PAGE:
CONTINENTAL NATURALISM: a Symposium on the Sciences, the Humanities and the State of the Earth Today

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Date(s) - 15/04/2014
01:00 - 03:30

Room 002

Category(ies) No Categories

The Centre for the Humanities is proud to welcome Prof. John Protevi to Utrecht University. This visit is the first of this year’s ‘Theory Labs series’ of the CfH.


John Protevi is Phyllis M Taylor Professor of French Studies and Professor of Philosophy at Louisiana State University. His most recent book is Life, War, Earth: Deleuze and the Sciences (Minnesota, 2013). He has published: Political Affect: Connecting the Social and the Somatic (Minnesota, 2009); Political Physics: Deleuze, Derrida, and the Body Politic (Athlone, 2001); Time and Exteriority: Aristotle, Heidegger, Derrida (Bucknell, 1994); and co-author, with Mark Bonta, of Deleuze and Geophilosophy (Edinburgh, 2004), He is also the editor of A Dictionary of Continental Philosophy (Yale, 2006). He was the Scots Philosophical Association Centenary Fellow for 2012. His research and teaching materials can be found at; he is also a blogger at New APPS:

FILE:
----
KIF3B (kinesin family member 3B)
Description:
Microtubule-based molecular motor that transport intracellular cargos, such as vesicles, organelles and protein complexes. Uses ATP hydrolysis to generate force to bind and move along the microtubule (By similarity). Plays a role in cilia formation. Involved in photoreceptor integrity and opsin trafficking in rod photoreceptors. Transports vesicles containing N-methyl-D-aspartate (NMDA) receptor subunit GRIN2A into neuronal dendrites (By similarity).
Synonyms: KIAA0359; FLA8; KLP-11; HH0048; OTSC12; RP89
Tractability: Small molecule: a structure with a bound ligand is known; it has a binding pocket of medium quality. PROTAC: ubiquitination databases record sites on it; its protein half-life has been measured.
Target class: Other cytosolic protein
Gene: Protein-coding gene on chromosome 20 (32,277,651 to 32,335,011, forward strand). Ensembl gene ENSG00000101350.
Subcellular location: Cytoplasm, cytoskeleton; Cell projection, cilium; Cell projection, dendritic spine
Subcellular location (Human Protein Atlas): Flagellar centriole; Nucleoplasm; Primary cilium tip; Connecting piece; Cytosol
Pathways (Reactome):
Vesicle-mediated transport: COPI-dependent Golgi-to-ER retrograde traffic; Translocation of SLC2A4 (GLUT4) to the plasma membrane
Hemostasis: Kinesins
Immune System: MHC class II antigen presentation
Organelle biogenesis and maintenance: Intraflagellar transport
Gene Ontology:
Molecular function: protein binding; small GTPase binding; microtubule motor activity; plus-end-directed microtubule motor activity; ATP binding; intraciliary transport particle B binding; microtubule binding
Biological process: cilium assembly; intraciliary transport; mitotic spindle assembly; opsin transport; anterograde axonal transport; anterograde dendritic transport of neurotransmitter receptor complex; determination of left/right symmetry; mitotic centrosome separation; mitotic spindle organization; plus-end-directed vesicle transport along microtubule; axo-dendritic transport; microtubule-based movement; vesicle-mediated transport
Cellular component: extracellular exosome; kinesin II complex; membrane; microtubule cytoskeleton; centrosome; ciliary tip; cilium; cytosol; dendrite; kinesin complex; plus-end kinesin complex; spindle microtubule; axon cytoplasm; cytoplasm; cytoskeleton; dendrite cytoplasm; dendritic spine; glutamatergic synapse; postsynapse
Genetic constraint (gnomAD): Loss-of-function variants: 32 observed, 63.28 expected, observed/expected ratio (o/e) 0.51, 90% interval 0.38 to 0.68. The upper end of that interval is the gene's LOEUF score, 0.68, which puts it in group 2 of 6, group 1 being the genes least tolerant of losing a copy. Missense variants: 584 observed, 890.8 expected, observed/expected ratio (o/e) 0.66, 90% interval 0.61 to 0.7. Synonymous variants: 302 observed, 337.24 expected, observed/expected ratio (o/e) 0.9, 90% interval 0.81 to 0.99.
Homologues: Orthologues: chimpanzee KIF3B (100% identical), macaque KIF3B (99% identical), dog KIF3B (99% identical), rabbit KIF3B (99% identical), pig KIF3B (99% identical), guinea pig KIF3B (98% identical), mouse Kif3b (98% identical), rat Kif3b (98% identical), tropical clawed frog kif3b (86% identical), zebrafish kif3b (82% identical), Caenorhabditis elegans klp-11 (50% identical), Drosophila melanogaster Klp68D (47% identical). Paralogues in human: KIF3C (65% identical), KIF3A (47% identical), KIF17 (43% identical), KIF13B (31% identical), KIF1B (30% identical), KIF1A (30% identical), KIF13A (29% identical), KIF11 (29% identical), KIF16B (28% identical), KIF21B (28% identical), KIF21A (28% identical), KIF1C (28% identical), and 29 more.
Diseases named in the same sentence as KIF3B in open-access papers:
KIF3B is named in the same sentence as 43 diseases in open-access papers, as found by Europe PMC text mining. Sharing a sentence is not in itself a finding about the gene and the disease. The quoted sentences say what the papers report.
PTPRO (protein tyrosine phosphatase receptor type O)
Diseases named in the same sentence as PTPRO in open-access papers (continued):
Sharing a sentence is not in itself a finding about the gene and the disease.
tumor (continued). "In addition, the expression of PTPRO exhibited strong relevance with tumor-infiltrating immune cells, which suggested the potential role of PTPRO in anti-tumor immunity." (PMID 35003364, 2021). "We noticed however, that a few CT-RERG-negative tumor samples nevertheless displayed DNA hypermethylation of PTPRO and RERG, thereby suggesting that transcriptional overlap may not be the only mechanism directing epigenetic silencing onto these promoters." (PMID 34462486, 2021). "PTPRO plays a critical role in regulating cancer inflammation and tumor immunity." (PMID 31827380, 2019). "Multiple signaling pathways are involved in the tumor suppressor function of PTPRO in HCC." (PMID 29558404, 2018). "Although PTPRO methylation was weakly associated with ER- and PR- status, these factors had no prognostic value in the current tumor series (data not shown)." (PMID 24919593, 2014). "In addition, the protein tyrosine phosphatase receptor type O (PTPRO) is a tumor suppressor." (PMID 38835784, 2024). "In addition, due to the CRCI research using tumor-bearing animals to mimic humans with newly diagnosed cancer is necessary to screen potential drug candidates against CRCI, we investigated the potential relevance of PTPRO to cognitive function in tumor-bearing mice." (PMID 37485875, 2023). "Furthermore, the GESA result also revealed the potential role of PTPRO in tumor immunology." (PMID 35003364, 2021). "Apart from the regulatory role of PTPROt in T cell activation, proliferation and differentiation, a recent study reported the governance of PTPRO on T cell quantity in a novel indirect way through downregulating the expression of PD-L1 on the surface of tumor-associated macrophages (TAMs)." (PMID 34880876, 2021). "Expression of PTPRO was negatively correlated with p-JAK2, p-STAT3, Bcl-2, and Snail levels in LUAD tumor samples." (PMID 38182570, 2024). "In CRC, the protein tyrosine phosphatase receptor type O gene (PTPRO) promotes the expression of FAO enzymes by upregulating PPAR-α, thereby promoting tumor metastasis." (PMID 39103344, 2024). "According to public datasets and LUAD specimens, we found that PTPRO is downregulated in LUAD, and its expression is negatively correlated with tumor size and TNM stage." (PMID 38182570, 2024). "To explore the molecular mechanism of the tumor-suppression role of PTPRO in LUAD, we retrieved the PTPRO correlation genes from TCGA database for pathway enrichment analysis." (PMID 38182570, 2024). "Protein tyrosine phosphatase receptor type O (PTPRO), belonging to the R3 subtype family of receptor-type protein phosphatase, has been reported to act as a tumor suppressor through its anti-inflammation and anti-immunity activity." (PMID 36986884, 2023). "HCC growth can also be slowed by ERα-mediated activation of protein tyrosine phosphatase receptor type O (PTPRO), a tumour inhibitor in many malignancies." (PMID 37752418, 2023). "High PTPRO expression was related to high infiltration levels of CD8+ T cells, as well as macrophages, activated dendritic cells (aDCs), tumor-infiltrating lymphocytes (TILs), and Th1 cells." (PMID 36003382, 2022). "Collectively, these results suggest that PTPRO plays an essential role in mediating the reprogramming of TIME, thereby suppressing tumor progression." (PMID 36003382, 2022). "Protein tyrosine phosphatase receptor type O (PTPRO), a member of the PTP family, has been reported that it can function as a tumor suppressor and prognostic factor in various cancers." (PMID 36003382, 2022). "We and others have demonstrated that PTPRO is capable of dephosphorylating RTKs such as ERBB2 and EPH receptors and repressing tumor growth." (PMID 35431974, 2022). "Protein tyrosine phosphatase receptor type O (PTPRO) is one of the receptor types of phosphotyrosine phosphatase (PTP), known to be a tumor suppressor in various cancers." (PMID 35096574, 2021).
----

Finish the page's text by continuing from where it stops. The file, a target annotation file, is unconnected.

1. 13:00 Opening: ‘Naturalism in Contemporary Theory’

Rosi Braidotti

2. 13:30 Keynote: ‘Canguilhem, Deleuze, and Developmental Systems Theory’

John Protevi

3. 14:15 Respondent: ‘Malabou, Serres and Traumatized Systems Today’

Rick Dolphijn

4. 14:45 Roundtable: Alternative Eco-theory

15:30 End






“Naturalism” is a notoriously polyvalent term, more in use in contemporary analytic philosophy than in contemporary Continental philosophy (CP). A modest ontological naturalism, one that simply outlaws recourse to supernatural entities in one’s discourse, is well represented in CP. Among the lines of thought here would be the Spinozist / Nietzschean / Deleuzean one.  The hardline methodological naturalism position, sometimes polemically called “scientism,” in which the findings of natural science provide the only warrant for legitimate knowledge claims, is little represented in CP. This is not to say that CP people abjure discussion of and indeed incorporation of scientific findings, methods, and principles into their philosophy.

After these prefatory remarks, Protevi  will take up Deleuze’s perspective from his “philosophy of difference” laid out in Difference and Repetition, that natural identities (the self-identity of an organism, say) are individuations of differential fields. In this light, I examine Canguilhem’s The Normal and the Pathological. In particular, he will examine Canguilhem’s concepts of (retrospective) adaptation and (prospective) adaptivity, as well as the notion of “comparative physiology” (linking the geographical, the technical and the physiological), in terms of “niche-construction” and in the dethroning of DNA as a “master molecule” in favor of a “Developmental Systems Theory” (DST) approach. I then examine Canguilhem and DST in terms of Deleuze’s notion of multiplicity.


The symposium is open but registration is necessary.

Please register by sending an email to before April 10.